“We never paid attention to the images or pictures that we used in our promotional collaterals before, but we learned that our advertisements should be more encouraging and accessible for women,” said Elvira Soufyani Rosanty, Senior Enterprise Development Officer at Instellar. As a result, Instellar has undertaken steps to redesign their promotional materials to emphasize images featuring women. They have also made their program application forms more inclusive by adding translations into multiple languages to encourage a broader slate of candidates to apply.
 
“We cannot take [gender] for granted,” said Ms. Wulandari. “To eliminate our unconscious bias, we have to have some intention to put it in our documents and in our standard procedures.”

Taking a hard look at soft skills

“Why was I so afraid of being called bossy? I'm the boss,” said Ms. Wulandari.

As part of addressing gender issues head on, the team at Instellar decided to pinpoint the ways that women entrepreneurs in particular are being held back in business. “Whether you are a woman or a man, you all have the same business problems,” explained Ms. Wulandari, noting that difficulties relating to funding and bank loans are universal challenges. Instead, the team concluded that the best way to provide targeted support for women is to focus on developing soft skills like communication and confidence.

The issue of confidence in particular was personal to Ms. Wulandari. She recalled an episode in her own career when she was first promoted to a management position with more than 30 people under her supervision. At first, she felt conflicted about asserting herself for fear of alienating her coworkers who may expect her to be more maternal. Looking back, she questions the unconscious bias that compelled her to shy away from confrontation. “Why was I so afraid of being called bossy? I'm the boss,” she said.
 
It turns out that this tendency is common among the female participants in Instellar’s training workshops. “Men are perceived as more confident, more ambitious, and better at negotiations,” explained Ms. Rosanty, who also oversees the signature incubation program Rise Inc. “I did a small survey of our female alumni and found that negotiation skills were one of the most essential skills that they're eager to learn more about.”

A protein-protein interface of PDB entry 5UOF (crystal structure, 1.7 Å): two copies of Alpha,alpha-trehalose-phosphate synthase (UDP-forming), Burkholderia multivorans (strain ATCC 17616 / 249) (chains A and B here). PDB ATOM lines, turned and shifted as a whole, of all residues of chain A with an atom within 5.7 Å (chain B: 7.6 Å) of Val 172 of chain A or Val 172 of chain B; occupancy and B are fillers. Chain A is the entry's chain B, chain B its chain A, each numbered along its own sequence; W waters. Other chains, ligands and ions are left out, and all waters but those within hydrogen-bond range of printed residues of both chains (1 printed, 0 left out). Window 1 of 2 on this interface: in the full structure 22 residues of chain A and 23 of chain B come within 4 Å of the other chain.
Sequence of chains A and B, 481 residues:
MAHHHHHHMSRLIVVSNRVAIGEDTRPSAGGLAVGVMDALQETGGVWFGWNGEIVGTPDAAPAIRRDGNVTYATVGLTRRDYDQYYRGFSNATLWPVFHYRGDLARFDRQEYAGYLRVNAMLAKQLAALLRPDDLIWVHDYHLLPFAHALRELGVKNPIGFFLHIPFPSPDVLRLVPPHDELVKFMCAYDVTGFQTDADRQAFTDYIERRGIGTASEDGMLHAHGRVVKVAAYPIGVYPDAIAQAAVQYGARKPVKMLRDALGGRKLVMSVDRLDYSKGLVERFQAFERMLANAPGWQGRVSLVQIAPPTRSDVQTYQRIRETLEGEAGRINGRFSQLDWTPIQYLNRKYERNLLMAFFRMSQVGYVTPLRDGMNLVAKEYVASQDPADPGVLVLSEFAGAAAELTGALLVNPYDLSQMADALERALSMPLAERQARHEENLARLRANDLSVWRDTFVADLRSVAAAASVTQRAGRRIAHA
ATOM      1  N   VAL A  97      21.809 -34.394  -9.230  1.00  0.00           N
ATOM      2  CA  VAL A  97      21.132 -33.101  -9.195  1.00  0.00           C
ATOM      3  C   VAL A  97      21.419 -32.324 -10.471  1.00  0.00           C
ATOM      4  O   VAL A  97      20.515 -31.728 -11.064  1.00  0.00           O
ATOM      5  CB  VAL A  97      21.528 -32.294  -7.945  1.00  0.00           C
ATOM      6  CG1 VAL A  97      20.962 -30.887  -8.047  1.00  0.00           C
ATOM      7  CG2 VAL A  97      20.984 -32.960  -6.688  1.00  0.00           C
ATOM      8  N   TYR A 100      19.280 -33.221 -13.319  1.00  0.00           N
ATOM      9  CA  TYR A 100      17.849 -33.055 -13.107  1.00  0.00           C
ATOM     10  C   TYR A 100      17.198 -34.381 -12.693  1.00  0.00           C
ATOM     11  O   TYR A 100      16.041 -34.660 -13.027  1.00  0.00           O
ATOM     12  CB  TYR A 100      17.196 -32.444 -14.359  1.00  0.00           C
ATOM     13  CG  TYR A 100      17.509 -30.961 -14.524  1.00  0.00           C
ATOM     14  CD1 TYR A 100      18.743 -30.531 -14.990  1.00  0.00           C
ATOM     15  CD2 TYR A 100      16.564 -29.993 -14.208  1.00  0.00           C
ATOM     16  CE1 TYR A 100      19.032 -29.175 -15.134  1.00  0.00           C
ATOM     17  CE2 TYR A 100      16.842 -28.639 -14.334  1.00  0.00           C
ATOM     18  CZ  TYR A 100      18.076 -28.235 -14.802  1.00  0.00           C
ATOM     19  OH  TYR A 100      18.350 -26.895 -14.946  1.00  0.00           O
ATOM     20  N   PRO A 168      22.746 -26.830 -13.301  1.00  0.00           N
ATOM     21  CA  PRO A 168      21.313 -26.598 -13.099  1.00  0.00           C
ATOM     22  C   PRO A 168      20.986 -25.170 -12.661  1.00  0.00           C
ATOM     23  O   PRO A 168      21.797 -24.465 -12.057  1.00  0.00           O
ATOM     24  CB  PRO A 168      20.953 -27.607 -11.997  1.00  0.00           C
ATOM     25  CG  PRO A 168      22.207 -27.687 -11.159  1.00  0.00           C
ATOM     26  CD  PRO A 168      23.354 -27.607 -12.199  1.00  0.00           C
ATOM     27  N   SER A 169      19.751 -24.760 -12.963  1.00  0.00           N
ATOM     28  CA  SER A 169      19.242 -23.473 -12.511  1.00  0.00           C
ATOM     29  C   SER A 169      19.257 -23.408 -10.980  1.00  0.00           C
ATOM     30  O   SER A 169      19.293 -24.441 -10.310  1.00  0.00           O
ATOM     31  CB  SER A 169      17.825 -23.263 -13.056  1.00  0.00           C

“Men are perceived as more confident, more ambitious, and better at negotiations,” said Ms. Rosanty when explaining the inspiration behind Instellar's negotiation workshop.

To address this demand, Instellar held a new workshop called “Woman Up! Negotiate and Turn a No into a Yes,” that welcomed 35 entrepreneurs and career women for a series of training exercises. According to the feedback Ms. Rosanty received from the participants, they felt that the workshops bolstered their confidence, with some saying that they felt ready to tackle new challenges, like negotiating for a salary increase.
 
Given the success of these new programs brought about by the guidance in the GLIA toolkit, Ms. Wulandari struck a hopeful tone about potential applications across Indonesia. “I think this toolkit is very important to be spread out, first to those of us who want to apply a gender lens so we can learn more about how to apply it better, but also to those who don’t really think this is important, because I believe there is some value both on the business side and the impact side.”
 
SPF has recognized the critical role intermediaries like Instellar play in creating a more equitable entrepreneurial ecosystem that provides opportunities for women-led and inclusive businesses. The GLIA toolkit, which will be launched on February 13, 2020, at the Asian Venture Philanthropy Network (AVPN) Southeast Asia Summit in Bali, Indonesia, is a key component of the foundation’s commitment to supporting intermediaries in their promotion of entrepreneurs who strive to create a brighter future for the region.

Jackie Enzmann, Chief Editor
Photos by Agus Sanjaya

For part 1 of the series: Social enterprise as the new way of business: how the next generation of businesswomen are building a better Indonesia
For more from the Gender Investment and Innovation Department, please visit the program page.